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Garnett's Knee Refuses To Be Intimidated By His Intensity

(AP) Kevin Garnett, the reigning Defensive Player of the Year and the prominent star of the defending NBA Champion Boston Celtics, called a press conference at the TD Banknorth Garden, the team's home arena, to publicly express his displeasure at his sprained right knee.


Garnett, pictured above, seconds before he angrily threw the ball into the stands for refusing to obey his command of going into the basket.

(AP Photo/Bill Kostroun)

Garnett, nicknamed "The Big Ticket," initially suffered the injury over two months ago in a road game against the Utah Jazz and it was thought at the time that he would be out only two-to-three weeks. However the 13-year veteran power forward's knee has not responded as expected to treatment and rehab and after returning to the court on March 20th for a game at San Antonio, his comeback lasted only four games before he was shelved again with the same injury.

"I can't take it anymore," Garnett said in his emotional, at times teary press conference. "I've tried everything, man. I've tried screaming at it. I've tried giving it a motivational speech. I've tried making angry faces at it. I've called it a 'motherfucker' until my throat was sore. I even tried punching it when the referees weren't looking, but I think that just made it worse."

He added, "It's just really frustrating, man."

Garnett, who won the NBA title in his first year with the Celtics, is known for his intense play and his fierce, intimidating on-court persona. However, he has been flummoxed that the knee has failed to respond to his repeated cursing, his penetrating, unblinking glare and his rampant cheap shot bullying; all characteristics of Garnett's game that have served him so well throughout his distinguished career, and particularly so last season.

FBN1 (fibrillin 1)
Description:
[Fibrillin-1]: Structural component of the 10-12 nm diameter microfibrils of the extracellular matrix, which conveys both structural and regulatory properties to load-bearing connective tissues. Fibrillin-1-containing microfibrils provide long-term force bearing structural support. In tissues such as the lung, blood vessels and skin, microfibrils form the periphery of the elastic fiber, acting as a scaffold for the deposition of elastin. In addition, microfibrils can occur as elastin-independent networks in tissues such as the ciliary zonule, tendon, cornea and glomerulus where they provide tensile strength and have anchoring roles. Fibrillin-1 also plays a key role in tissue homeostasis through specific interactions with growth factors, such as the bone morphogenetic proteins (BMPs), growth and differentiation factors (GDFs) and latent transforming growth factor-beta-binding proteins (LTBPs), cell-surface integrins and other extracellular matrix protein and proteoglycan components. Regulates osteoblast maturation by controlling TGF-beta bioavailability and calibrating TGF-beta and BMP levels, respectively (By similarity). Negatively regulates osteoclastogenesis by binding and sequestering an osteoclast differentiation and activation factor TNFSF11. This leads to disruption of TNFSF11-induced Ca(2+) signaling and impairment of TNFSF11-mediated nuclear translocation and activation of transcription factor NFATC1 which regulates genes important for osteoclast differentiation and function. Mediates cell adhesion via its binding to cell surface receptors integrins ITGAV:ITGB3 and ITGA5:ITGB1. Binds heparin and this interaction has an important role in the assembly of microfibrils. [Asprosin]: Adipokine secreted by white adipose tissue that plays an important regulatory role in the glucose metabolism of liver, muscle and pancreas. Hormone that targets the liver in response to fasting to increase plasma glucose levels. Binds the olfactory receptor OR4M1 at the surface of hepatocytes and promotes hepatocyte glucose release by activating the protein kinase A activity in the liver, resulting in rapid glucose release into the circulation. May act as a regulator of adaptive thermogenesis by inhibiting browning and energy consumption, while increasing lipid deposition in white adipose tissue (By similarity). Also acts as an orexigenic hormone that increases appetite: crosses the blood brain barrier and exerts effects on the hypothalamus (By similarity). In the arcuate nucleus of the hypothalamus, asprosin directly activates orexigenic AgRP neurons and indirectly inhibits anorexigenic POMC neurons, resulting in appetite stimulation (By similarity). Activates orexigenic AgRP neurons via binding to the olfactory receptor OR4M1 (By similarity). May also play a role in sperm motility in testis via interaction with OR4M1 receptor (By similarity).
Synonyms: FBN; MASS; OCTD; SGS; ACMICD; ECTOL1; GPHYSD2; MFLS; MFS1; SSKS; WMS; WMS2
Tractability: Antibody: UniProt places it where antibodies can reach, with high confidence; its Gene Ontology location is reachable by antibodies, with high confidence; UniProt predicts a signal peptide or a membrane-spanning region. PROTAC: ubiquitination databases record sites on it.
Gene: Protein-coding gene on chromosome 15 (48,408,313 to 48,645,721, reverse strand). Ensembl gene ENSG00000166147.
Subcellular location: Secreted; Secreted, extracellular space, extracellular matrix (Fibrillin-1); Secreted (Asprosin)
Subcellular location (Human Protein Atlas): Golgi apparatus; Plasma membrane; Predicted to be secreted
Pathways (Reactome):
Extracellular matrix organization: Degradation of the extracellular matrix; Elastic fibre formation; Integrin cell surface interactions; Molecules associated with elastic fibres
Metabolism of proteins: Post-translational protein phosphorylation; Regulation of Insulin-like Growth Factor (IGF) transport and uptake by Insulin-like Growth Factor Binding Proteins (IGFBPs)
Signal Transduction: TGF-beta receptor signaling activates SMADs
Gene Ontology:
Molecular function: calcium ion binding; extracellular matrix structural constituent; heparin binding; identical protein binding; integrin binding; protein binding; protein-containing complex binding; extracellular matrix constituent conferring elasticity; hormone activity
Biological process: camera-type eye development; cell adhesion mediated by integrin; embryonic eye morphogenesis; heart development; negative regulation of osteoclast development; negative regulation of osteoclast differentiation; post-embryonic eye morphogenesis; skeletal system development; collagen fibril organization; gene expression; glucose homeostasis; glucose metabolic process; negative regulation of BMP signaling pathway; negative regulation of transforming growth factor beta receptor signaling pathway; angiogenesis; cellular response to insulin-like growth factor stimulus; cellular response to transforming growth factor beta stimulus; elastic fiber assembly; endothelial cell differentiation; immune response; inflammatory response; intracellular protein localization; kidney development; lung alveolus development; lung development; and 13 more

"I haven't been this pissed at anything that wasn't wearing a Spurs uniform," Garnett said in a loud whisper, before baring his teeth at the reporters in attendance and defiantly throwing his bottled water on the ground. He then rose suddenly and screamed "Cocksucker" before gingerly walking off the stage with a slight limp. The transparent gesture, which looked to be plainly rehearsed well before, intimidated absolutely no one.

If Garnett's knee doesn't improve in a hurry, then more of a burden to defend the team's championship will be placed upon the shoulders of last year's Finals MVP, small forward Paul Pierce.

"It's gonna be tough [if Garnett is out or playing injured]," admitted Pierce. If KG is out then I guess me and Ray [shooting guard Allen] will have to take more of the critical shots."

He paused before explaining, "Well, technically we took all of them last year anyway, but now we'll have to more so."

Perhaps no one is taking Garnett's injury harder than Head Coach Glenn "Doc" Rivers, the mastermind of last year's title run.

"I just don't understand it," Rivers said. "Y'all know we're all about Ubuntu here on this club," he began, referencing his well-chronicled motivational ploy of using an African philosophy that emphasizes everyone in the tribe working together as one. "Well KG's knee is just flat out ignoring me and ignoring Ubuntu. It just refuses to surrender its will for the good of the team. Unless we can get the knee to stop being selfish and to start embracing our group concept, we're going to be in trouble."

Meanwhile Allen, the Celtics' other star refused to comment publicly, but strongly hinted that Garnett's knee injury was a part of a conspiracy by League Commissioner David Stern to easier facilitate a finals match-up between the highly popular LeBron James of the Cleveland Cavaliers and Kobe Bryant of the Los Angeles Lakers.